“I don’t see how the numbers are really going to be valid in the end,” said Welsh, whose opinion on state testing has evolved this school year.
He’s also concerned that districts will have to quarantine some students during the testing window because of potential exposures to COVID-19, further complicating the administration of the assessments.
Welsh said most districts give their students local assessments — which indicate how students are faring with their learning — though remote learning has complicated teachers’ ability to roll out those tests to students one on one. Taking a pass on state testing this year, he said, could save districts a significant amount of time — time that could be better spent on lessons.
“We gain a bunch of instructional time that otherwise would be spent preparing for administering those tests,” Welsh said, adding that it’s a fairly complicated process.
Amie Baca-Oehlert, president of the Colorado Education Association, the state’s largest teacher union, is adamant that schools “need to commit every single second to instruction.” As a parent, she said, she is concerned about students potentially going weeks without instruction for the sake of an assessment.
Joanna Rosa-Saenz, a parent of three students enrolled in Denver Public Schools, is more confident in her kids’ teachers than she is in a standardized test when it comes to tracking their progress.
“I measure by them,” Rosa-Saenz said. “This is their passion. This is why they become a teacher.”
Rosa-Saenz has long opposed standardized testing, opting her own children out of it. Every kid learns differently, she said, and standardized tests don’t fit every student’s preferred mode of learning. She also doesn’t want to add any more stress to her children’s academic life after a year of pandemic-driven disruptions, noting that the social-emotional health of students should be the top priority.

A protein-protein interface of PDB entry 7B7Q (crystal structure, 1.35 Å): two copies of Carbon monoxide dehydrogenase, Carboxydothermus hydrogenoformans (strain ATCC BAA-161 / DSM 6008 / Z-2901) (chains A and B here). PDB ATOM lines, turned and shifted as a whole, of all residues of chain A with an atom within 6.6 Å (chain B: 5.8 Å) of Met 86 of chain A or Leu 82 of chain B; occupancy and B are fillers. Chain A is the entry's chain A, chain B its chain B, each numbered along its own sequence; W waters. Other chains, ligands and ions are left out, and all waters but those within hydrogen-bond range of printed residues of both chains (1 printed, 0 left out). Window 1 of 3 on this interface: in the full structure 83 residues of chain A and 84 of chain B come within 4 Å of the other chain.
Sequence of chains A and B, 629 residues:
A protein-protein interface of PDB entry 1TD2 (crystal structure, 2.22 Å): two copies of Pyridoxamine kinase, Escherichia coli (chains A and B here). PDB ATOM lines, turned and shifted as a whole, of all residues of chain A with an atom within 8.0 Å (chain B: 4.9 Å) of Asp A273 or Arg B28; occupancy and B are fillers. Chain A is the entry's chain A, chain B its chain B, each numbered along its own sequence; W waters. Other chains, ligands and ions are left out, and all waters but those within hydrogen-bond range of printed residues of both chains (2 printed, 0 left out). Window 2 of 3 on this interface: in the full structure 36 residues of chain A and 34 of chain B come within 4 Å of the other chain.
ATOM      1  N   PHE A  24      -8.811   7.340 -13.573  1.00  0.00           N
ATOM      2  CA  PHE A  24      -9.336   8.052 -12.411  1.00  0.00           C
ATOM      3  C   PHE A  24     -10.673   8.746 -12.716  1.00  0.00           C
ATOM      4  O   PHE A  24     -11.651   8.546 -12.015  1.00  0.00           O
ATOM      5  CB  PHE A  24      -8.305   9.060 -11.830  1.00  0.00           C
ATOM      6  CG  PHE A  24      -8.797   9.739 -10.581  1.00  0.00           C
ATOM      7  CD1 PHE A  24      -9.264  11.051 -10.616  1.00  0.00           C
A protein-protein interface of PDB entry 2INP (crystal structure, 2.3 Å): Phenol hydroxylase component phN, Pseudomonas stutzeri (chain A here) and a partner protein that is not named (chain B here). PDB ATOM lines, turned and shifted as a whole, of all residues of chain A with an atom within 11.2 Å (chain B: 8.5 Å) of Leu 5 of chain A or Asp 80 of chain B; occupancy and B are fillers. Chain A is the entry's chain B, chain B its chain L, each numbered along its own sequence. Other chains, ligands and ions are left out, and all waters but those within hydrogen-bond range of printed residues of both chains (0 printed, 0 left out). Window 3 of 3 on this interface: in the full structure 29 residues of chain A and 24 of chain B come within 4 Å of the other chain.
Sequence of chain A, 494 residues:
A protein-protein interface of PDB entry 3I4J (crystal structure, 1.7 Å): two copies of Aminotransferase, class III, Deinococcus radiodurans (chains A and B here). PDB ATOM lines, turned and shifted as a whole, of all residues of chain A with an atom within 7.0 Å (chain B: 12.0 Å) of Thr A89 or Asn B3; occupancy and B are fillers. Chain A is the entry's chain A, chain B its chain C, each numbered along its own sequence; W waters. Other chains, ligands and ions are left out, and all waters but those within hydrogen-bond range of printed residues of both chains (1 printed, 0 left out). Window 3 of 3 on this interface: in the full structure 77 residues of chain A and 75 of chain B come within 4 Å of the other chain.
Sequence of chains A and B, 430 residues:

State Sen. Jeff Bridges of Greenwood Village is a Democrat who wants to proceed with the testing. He recognizes testing this year wouldn’t be as accurate, but he thinks the results would still be valuable.
“It will give us at least a rough idea of the learning loss we’re seeing across the state,” he said. “We don’t know how severe that loss is, and we don’t know the geographic distribution. That data will help us make better, more informed decisions about how best to support our students and teachers moving forward.”
Sen. Paul Lundeen, a Monument Republican, echoed Bridges. He said data can help direct educators toward what their students need academically.
“Testing is always about trying to understand where we are, and testing is always imprecise,” Lundeen said. “It’s never perfect. It clearly will be more imperfect in this environment than it has been previously. However, to not make an effort to understand where we are is a mistake. We need to understand with the clearest information we can get where we’re at, and it creates a baseline.”
“Imperfect information is better than no information,” Lundeen said.
The Colorado Sun has no paywall, meaning readers do not have to pay to access stories. We believe vital information needs to be seen by the people impacted, whether it’s a public health crisis, investigative reporting or keeping lawmakers accountable.
This reporting depends on support from readers like you. For just $5/month, you can invest in an informed community.